I just made mine-I'm so excited! A few thoughts though...I doubled the recipe to make 2 regular sized but it ended up being enough for just one regular pie crust so I would double up if you're going that route. Also, I think whatever color goes in first (the outside color) should have more batter (or whatever it;s called) and make the doses incrementally smaller as you go to get more even circles. Overall awesome idea! Just thought I'd share some things I learned.


    10 years ago on Introduction

    just did this instructable, but slightly different, an unbaked cheesecake (no eggs, and cream instead of milk). and this looks really good too. thanks.


    10 years ago on Introduction

    To do the filling basically you pour your colour into the middle of your pan/crust/wrapper in small even amounts in sequence. The newest layer forces the previous layers to spread out evenly, and create these stripes.

    Here the purple layer was first and was poured into the middle of the crust, then the blue layer was poured in the center of the crust, on top of the purple, and the blue pushed the purple out. Then the green was poured in the middle of the crust, on top of the blue, and the green pushed the blue and purple layers out. Then yellow, orange and red were each poured into the middle and pushed the other layers out to form almost perfect circles. You use the same amount of each colour, not smaller diameter circles mattz, it's kind of hard to see this until you actually do it though.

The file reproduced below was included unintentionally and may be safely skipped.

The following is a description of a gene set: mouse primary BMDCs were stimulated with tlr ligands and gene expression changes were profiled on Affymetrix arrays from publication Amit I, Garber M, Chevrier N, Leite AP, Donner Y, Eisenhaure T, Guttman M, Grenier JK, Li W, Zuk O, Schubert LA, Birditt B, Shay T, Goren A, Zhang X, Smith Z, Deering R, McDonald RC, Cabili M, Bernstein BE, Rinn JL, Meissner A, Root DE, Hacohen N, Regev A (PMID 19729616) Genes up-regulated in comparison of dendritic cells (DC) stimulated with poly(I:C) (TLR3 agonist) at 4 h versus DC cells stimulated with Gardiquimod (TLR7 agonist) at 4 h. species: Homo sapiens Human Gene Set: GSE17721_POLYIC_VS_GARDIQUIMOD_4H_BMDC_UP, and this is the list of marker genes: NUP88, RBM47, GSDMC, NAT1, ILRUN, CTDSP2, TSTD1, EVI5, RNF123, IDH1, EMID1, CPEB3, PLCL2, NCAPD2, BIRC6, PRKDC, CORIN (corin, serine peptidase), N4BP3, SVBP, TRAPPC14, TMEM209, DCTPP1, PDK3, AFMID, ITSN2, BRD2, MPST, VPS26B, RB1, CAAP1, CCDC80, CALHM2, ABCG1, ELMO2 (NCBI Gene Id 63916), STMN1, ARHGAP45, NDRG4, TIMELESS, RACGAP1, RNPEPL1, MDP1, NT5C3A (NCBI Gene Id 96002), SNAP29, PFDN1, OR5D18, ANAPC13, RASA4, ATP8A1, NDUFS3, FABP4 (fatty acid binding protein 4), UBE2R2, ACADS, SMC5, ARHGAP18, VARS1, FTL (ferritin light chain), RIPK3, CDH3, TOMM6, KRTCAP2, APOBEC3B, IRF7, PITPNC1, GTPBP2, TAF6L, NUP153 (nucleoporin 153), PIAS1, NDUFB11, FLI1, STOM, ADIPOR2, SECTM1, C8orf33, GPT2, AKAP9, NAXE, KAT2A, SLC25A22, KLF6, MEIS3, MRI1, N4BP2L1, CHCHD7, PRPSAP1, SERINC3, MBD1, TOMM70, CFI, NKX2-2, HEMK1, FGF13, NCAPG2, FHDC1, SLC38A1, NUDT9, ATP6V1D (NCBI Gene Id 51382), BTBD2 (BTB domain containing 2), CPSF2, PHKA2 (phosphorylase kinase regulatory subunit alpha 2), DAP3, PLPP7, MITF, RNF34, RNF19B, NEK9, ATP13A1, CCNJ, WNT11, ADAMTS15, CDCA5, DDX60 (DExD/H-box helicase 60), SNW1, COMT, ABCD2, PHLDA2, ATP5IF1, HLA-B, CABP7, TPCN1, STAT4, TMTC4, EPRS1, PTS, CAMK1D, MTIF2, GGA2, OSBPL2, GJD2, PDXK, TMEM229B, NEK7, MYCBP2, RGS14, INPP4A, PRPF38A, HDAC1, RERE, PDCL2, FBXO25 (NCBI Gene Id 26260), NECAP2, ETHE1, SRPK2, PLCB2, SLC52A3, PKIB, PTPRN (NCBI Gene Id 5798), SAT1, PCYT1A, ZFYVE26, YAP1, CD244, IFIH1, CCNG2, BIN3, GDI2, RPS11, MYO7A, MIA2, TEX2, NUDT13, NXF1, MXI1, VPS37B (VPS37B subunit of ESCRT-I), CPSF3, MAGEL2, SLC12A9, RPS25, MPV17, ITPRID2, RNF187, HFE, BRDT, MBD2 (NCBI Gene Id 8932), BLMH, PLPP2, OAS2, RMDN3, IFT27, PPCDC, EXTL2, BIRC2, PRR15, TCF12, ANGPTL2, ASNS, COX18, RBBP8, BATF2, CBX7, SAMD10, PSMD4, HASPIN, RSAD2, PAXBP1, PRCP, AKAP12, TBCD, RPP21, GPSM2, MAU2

This link shows the technique with some process pictures, although it's a different cake it's the same technique.

    This layering technique works on cakes, cupcakes, larger cheesecake and such. Just continue to drop different batter into the middle of your pan in even amounts and it will spread and form good layers. The kind of cake/pastry you make and the size of the pan will result in the stripes forming a different way. On a larger thing you can use more batter in each layer to form larger stripes.

    Hope that helps ;)

    1 reply

    Reply 10 years ago on Introduction

    This is it exactly. I've done it with cake before, and it's really awesome. The thing is, a water bath is almost always your best friend when you want to do the colors, unless you plan on cutting the very top off, because it's going to discolor somewhat from browning. But Icing covers that up really well...


    10 years ago on Introduction

    Nice! I think I may try this for a party I'm having in a couple of weeks!! How fun!!


    10 years ago on Introduction

    I'm a little fuzzy as to how you actually pipe that out. Do you mean that you pour out all the purple smoothly, then the green on top of that etc, slowly winding in the diameter of your pouring?


    10 years ago on Introduction

    Good way to put in the filling, i would have put a dot in the center and done circles around it but you method looks much easier. Good job!!


    10 years ago on Introduction

    lol I love seeing the different various ways to do the colors, cute job! Looks like it's only half filled, but I've never attempted to make one, so what do I know haha!


    10 years ago on Introduction

    lol, so many of my greatest creations have not been documented due to death by consumption...great instructable!